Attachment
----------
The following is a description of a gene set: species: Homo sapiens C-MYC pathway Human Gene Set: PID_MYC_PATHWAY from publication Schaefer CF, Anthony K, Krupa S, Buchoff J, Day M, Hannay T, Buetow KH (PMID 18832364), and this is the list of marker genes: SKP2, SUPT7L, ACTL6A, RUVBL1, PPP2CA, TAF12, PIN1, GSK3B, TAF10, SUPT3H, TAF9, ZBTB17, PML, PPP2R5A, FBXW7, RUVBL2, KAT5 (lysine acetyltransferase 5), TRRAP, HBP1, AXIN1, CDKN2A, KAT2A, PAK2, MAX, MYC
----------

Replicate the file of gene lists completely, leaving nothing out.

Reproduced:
The following is a description of a gene set: species: Homo sapiens C-MYC pathway Human Gene Set: PID_MYC_PATHWAY from publication Schaefer CF, Anthony K, Krupa S, Buchoff J, Day M, Hannay T, Buetow KH (PMID 18832364), and this is the list of marker genes: SKP2, SUPT7L, ACTL6A, RUVBL1, PPP2CA, TAF12, PIN1, GSK3B, TAF10, SUPT3H, TAF9, ZBTB17, PML, PPP2R5A, FBXW7, RUVBL2, KAT5 (lysine acetyltransferase 5), TRRAP, HBP1, AXIN1, CDKN2A, KAT2A, PAK2, MAX, MYC